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Bridging the Gap Between High School and College

Published:  January 29, 2009

America's economy is in crisis. Unemployment is up, stock portfolios are down, and entire sectors are failing. Some would have you believe that billion dollar bailouts and stimulus packages are the only way to stem the tide. What is really needed is a highly skilled, technologically savvy, college educated workforce. A workforce prepared to react, shift gears, and compete. On this front, our prospects are dim. Many of today's high school graduates are not prepared to enter college, never mind complete a degree.

Our inability to produce college educated workers has nothing to do with the ability of colleges to physically accommodate new students. Classrooms and faculty aren't in short supply. Academically prepared students are. According to one study, only 34 percent of students who finish high school graduate with the minimum qualifications necessary for admission to a four-year college or university.

How did we get here? Our nation's high schools are primarily to blame. According to the most recent National Assessment of Educational Progress, only a quarter of high school seniors scored proficient or better in math and only a third scored proficient or better in reading.

Colleges and universities also bear responsibility. Not only have they done a poor job communicating the skills they expect their incoming freshmen to possess, they've done a worse job of providing these students with effective remediation. One study suggests that only 30 percent of college students who take remedial reading courses go on to obtain a degree or certificate within eight years. Many of the remaining 70 percent leave without a degree, underprepared for work, and deep in student debt.

In the end, we're all paying a price. Business and industry leaders spend an average of $600 million a year on remedial skills training. The U.S. military spends an average of $70 million to remediate new recruits. And taxpayers pay twice for students' basic education: once when they are in high school and again through the taxpayer subsidized college financial aid system.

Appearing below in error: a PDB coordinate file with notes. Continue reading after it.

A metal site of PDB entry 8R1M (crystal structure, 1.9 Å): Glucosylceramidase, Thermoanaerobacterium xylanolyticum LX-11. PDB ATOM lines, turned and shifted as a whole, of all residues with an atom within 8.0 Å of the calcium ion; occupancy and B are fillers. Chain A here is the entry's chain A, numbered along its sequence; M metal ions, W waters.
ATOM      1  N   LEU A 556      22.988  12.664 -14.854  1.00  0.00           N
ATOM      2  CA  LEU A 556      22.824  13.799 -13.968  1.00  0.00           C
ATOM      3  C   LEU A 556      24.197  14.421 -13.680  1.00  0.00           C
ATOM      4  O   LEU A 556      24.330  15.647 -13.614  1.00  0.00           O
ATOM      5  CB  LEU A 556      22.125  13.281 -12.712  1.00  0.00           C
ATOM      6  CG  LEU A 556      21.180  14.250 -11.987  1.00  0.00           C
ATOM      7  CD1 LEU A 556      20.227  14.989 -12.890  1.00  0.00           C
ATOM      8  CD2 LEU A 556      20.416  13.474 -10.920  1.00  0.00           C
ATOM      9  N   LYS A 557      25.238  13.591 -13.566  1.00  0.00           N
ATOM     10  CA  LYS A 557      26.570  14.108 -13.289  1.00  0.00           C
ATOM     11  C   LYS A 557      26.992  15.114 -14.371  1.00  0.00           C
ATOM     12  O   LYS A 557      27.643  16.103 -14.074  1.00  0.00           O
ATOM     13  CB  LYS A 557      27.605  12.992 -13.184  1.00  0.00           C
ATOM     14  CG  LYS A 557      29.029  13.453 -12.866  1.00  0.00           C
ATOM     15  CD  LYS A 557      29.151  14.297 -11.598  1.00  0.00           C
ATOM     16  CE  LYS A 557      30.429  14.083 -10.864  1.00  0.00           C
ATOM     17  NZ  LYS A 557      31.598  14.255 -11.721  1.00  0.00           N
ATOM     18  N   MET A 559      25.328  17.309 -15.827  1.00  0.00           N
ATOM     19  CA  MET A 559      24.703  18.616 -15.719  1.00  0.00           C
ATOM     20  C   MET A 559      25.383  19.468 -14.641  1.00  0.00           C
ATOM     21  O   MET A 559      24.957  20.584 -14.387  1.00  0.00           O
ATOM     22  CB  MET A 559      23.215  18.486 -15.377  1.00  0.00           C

Clearly the system is broken. We have to start making meaningful connections between high school and college level work so that students - so that America - can compete.

How can we bridge the gap between high school and college? Bridging the Gap: How to Strengthen the Pk-16 Pipeline to Improve College Readiness, a report released by the New America Foundation today, explores this topic. Among the report's recommendations:

  • Acknowledge the wisdom of national education standards; use federal dollars to incentivize states to create and adopt national college readiness standards. High school students must clear a minimum bar of academic preparedness to succeed in college and compete in the global marketplace. Yet, under the current education model, each state sets its own standards and determines, in isolation, what constitutes mastery and success. As a result, our highly mobile student population moves though our nation's schools gaining widely varying levels of knowledge, skills, and preparedness. This lack of rigor and consistency across states, and oftentimes districts, hinders our economic success.
  • Leverage federal dollars to expand and improve existing readiness and remediation programs, programs that have demonstrated results. Many students enter school academically behind and rarely receive the tools they need to catch up. Good readiness and remediation programs provide these tools. Some offer summer academic support services, some provide supplemental tutoring, and others provide academic instruction in smaller, supportive learning communities. Federal, state, school district, and campus funds should support these promising models.
  • Demand data. Require colleges and high schools to collect and share data on student progress toward college readiness, remediation, and success. Better data will help develop an adequate and appropriate response, ensure efficient spending, and ensure that high schools and colleges are held accountable.

We are all responsible for ensuring that students graduate high school ready for college and the workforce: the school districts that graduate underprepared students; the states, which have a constitutional responsibility to provide students with a K-12 education; the colleges, which have an interest in a prepared student body; the students, who must do the work; and the federal government, which has an interest in an educated electorate and a highly trained workforce.

College- and workforce-ready aren't just buzz words. They aren't concepts that require stimulus dollars to warrant our attention and make the front page. They are the keys to a competitive workforce and better economic days ahead.

 

The full report can be downloaded here.

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